The current dearth of foreign exchange in the economy is casting doubt on the ability of the Nigeria Customs Service (NCS) to meet its revenue projection of N900 billion this year.
Indeed, stakeholders, who took turns to assess the proposed revenue target of one of the nation’s major revenue earners have come to the conclusion that it may be extremely difficult for the service to realise the sum given the scarcity of foreign exchange needed for importing commodities into the country.
According to them, the high cost of foreign exchange and the shortfall in its supply coupled with the Federal Government’s delay in reviewing the policy restricting 41 selected items from having access to foreign exchange from the official, would continue to fuel low business at port vis-a-vis the Customs’ revenue.
Tony Anakebe, an industry analyst, who believed that it would be tough for the service to realise its set target, said port business have been largely affected by the slow pace in Nigeria’s business climate in the past two years.
He observed that the state of the economy was unfavourable to business such that goods were not coming due to the foreign exchange restriction by the Central Bank of Nigeria, which the Federal Government has refused to review, thereby making access to foreign currency very difficult.
“Most of these goods that used to come through the nation’s seaports have been diverted to Cotonu and Ghana seaports, and most Nigerians also import through Cameroun and bring the goods through land borders close to the northern part of the country. At the end, it is Nigerian governments that lose revenue from those smuggled goods,” he added.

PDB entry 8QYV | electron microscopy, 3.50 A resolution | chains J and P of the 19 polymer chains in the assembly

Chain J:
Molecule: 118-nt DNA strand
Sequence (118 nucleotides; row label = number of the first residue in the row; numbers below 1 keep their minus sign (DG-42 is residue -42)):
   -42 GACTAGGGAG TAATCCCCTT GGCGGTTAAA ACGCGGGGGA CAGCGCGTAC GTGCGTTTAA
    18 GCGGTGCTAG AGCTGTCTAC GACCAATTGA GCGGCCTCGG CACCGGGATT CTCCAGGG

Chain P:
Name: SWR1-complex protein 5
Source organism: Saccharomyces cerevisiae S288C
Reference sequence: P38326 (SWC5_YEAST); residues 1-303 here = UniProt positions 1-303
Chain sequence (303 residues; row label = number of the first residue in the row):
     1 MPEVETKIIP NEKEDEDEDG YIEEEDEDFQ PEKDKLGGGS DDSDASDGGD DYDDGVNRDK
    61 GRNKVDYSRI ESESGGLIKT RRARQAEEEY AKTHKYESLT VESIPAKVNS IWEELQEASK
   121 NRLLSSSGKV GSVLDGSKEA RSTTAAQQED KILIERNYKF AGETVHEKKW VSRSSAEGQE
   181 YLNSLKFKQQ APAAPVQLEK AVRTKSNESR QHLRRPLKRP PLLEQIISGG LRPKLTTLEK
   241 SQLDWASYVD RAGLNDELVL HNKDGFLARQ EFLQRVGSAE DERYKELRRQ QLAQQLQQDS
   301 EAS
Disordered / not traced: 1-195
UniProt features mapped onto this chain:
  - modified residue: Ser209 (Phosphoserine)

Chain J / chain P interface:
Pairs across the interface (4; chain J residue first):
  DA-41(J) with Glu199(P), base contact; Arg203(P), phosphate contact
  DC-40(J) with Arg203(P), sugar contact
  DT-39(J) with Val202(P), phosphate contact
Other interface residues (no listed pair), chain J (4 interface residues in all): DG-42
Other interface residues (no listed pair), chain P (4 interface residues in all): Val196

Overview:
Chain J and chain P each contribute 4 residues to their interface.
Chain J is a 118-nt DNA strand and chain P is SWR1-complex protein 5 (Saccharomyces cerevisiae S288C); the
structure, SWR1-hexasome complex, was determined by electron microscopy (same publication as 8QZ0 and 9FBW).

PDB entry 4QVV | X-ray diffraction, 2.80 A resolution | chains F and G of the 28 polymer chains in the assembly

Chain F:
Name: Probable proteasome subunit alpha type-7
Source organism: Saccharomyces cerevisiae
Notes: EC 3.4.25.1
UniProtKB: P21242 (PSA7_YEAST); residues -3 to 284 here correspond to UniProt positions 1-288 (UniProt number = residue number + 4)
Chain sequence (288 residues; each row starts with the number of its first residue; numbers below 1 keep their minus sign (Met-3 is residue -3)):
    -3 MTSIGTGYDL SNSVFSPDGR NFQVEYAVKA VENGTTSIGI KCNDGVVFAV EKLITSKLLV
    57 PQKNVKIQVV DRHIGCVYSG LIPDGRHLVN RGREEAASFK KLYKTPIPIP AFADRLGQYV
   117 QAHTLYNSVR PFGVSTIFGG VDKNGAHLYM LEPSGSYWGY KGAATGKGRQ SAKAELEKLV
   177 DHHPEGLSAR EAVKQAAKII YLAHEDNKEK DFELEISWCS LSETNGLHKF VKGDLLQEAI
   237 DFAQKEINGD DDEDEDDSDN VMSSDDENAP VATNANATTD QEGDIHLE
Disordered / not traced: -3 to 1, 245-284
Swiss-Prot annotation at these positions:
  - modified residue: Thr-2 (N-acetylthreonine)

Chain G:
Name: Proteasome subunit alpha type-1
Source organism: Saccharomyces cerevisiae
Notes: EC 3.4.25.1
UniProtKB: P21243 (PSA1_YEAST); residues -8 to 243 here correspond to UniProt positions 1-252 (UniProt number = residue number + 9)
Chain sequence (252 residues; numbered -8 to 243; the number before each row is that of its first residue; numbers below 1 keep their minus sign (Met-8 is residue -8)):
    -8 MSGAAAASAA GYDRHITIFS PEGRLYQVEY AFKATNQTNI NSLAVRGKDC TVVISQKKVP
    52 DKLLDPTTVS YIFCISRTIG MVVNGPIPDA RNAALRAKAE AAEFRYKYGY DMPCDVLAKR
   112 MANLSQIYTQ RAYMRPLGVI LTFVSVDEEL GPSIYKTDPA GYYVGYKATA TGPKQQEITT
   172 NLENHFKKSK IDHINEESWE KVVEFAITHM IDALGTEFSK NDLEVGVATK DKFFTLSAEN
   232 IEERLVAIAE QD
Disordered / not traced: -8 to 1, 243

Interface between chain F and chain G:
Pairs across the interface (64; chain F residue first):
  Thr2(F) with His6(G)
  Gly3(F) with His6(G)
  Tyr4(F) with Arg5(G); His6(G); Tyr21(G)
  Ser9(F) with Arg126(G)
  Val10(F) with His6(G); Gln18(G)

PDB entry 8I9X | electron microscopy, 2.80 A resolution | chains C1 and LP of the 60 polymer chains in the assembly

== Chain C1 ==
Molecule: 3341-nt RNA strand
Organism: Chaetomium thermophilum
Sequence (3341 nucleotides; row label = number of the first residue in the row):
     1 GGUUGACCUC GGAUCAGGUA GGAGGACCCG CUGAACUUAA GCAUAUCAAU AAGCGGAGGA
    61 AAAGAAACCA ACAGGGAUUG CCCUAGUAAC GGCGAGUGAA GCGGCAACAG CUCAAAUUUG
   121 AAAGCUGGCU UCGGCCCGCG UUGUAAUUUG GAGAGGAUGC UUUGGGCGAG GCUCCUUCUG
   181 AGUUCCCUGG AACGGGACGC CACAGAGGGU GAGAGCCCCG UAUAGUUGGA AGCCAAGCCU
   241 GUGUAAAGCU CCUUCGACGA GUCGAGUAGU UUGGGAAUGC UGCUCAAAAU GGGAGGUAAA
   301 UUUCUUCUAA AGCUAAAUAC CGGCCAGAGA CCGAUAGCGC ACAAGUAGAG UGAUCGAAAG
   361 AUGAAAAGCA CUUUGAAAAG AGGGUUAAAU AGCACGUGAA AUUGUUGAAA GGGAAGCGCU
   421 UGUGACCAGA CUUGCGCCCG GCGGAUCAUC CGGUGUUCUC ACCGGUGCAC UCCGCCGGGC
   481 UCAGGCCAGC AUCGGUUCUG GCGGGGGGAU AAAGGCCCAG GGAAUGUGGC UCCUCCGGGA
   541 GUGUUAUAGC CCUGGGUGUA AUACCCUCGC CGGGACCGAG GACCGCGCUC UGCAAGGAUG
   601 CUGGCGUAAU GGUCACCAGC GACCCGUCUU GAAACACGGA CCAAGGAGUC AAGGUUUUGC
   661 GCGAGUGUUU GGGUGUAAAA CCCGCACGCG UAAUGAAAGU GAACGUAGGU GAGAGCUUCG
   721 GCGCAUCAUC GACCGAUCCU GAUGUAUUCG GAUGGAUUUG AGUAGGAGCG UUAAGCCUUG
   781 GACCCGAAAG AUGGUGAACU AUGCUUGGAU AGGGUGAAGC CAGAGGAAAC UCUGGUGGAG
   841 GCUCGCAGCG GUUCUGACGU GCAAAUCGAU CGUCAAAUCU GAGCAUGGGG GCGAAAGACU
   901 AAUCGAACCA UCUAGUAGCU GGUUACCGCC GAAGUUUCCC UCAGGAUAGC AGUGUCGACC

The bottleneck in cargo clearance, he pointed, makes the port unfriendly to users. For instance, there has been the problem of scanning, from 2015 till date, all containers go through 100 percent physical examination due to lack of scanning operations by Nigerian Customs Service.
“Secondly, the bad state of the roads leading to the two major economic gateways (Apapa and Tin-Can Island ports) and the indiscriminate packing of tankers and trailers on the port access roads, have led to difficulty in moving containers in and out of the port, and its add to delay at the port.”
Emma Nwabunwanne, a Lagos based importer said that if Nigeria continues to implement foreign currency restriction this year, it will be extremely difficult for Customs to realise its 2017 targets.
“I do not see business picking up in the first quarter because the volume of TEUs has continued to reduce. This may force foreign investors to start rethinking on how to save cost while some others will close shop, as in the case of some bonded terminals,” he added.
Recall that NCS says it hopes to generate between N700 billion and N900 billion as revenue for the Federal Government this year. Hammed Ali, comptroller-general, who disclosed this in Abuja recently during this year’s International Customs Day, said that the service generated N898 billion from the N937 billion target set for 2016.
“We are looking at between N700 to N900 billion. The budget has not been finalised. Until the budget is finalised we will get the final approval. We targeted N937 billion last year but we were able to get N898 billion. Looking at the trade last year, you appreciate the fact that the Custom has done extremely well, added”